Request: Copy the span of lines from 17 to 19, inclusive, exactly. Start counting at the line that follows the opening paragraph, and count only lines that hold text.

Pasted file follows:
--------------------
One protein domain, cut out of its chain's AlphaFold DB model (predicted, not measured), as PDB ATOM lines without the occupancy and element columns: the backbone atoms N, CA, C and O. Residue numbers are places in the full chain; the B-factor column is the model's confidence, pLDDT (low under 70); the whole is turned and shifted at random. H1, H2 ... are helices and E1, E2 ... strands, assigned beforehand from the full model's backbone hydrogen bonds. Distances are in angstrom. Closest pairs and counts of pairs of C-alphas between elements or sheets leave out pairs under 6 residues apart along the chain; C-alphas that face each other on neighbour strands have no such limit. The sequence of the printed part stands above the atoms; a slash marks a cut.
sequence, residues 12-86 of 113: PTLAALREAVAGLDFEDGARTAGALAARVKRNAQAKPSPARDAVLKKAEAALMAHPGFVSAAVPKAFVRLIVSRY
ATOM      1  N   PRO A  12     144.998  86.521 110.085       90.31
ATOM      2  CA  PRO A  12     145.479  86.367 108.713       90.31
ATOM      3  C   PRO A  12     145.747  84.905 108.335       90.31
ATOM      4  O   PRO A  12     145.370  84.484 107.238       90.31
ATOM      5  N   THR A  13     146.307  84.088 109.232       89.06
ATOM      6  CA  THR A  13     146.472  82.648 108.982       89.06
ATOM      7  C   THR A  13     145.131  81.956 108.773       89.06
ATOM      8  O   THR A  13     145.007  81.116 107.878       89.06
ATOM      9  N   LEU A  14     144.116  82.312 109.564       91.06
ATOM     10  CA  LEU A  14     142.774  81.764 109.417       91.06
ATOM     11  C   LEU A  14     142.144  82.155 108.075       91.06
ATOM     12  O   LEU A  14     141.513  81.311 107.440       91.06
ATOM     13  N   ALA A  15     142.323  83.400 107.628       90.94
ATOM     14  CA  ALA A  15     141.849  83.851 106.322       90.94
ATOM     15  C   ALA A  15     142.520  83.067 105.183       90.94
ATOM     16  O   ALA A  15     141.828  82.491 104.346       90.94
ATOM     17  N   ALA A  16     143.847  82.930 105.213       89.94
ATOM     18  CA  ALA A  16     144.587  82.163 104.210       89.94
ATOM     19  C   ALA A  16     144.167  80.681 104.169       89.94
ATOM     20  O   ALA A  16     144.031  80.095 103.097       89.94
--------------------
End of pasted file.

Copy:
ATOM     16  O   ALA A  15     141.828  82.491 104.346       90.94
ATOM     17  N   ALA A  16     143.847  82.930 105.213       89.94
ATOM     18  CA  ALA A  16     144.587  82.163 104.210       89.94